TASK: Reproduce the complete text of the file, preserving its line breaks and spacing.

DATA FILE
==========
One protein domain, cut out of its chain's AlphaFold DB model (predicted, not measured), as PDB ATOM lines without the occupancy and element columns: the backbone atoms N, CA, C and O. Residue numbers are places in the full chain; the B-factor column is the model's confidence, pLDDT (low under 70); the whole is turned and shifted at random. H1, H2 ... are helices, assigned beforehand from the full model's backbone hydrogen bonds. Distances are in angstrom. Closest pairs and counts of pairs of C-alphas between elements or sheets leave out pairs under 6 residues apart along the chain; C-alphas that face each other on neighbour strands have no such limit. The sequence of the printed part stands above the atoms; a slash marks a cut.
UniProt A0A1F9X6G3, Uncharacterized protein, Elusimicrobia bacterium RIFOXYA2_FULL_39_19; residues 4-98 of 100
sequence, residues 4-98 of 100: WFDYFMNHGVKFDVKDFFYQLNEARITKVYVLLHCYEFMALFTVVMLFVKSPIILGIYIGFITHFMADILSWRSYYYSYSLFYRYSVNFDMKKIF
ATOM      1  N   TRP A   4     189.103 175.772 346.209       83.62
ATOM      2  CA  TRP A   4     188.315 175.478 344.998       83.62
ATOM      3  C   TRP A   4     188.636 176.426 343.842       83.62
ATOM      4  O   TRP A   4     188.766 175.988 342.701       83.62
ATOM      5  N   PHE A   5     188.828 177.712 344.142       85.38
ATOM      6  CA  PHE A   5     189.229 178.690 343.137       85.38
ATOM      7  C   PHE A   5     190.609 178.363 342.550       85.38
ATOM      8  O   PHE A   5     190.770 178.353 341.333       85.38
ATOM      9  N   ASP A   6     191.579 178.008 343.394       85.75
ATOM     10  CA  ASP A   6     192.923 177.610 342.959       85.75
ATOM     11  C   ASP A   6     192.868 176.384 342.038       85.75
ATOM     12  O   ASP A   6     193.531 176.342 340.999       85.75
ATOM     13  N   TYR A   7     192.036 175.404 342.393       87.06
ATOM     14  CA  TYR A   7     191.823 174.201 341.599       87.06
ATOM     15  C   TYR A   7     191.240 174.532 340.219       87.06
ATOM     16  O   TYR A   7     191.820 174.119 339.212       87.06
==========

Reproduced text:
One protein domain, cut out of its chain's AlphaFold DB model (predicted, not measured), as PDB ATOM lines without the occupancy and element columns: the backbone atoms N, CA, C and O. Residue numbers are places in the full chain; the B-factor column is the model's confidence, pLDDT (low under 70); the whole is turned and shifted at random. H1, H2 ... are helices, assigned beforehand from the full model's backbone hydrogen bonds. Distances are in angstrom. Closest pairs and counts of pairs of C-alphas between elements or sheets leave out pairs under 6 residues apart along the chain; C-alphas that face each other on neighbour strands have no such limit. The sequence of the printed part stands above the atoms; a slash marks a cut.
UniProt A0A1F9X6G3, Uncharacterized protein, Elusimicrobia bacterium RIFOXYA2_FULL_39_19; residues 4-98 of 100
sequence, residues 4-98 of 100: WFDYFMNHGVKFDVKDFFYQLNEARITKVYVLLHCYEFMALFTVVMLFVKSPIILGIYIGFITHFMADILSWRSYYYSYSLFYRYSVNFDMKKIF
ATOM      1  N   TRP A   4     189.103 175.772 346.209       83.62
ATOM      2  CA  TRP A   4     188.315 175.478 344.998       83.62
ATOM      3  C   TRP A   4     188.636 176.426 343.842       83.62
ATOM      4  O   TRP A   4     188.766 175.988 342.701       83.62
ATOM      5  N   PHE A   5     188.828 177.712 344.142       85.38
ATOM      6  CA  PHE A   5     189.229 178.690 343.137       85.38
ATOM      7  C   PHE A   5     190.609 178.363 342.550       85.38
ATOM      8  O   PHE A   5     190.770 178.353 341.333       85.38
ATOM      9  N   ASP A   6     191.579 178.008 343.394       85.75
ATOM     10  CA  ASP A   6     192.923 177.610 342.959       85.75
ATOM     11  C   ASP A   6     192.868 176.384 342.038       85.75
ATOM     12  O   ASP A   6     193.531 176.342 340.999       85.75
ATOM     13  N   TYR A   7     192.036 175.404 342.393       87.06
ATOM     14  CA  TYR A   7     191.823 174.201 341.599       87.06
ATOM     15  C   TYR A   7     191.240 174.532 340.219       87.06
ATOM     16  O   TYR A   7     191.820 174.119 339.212       87.06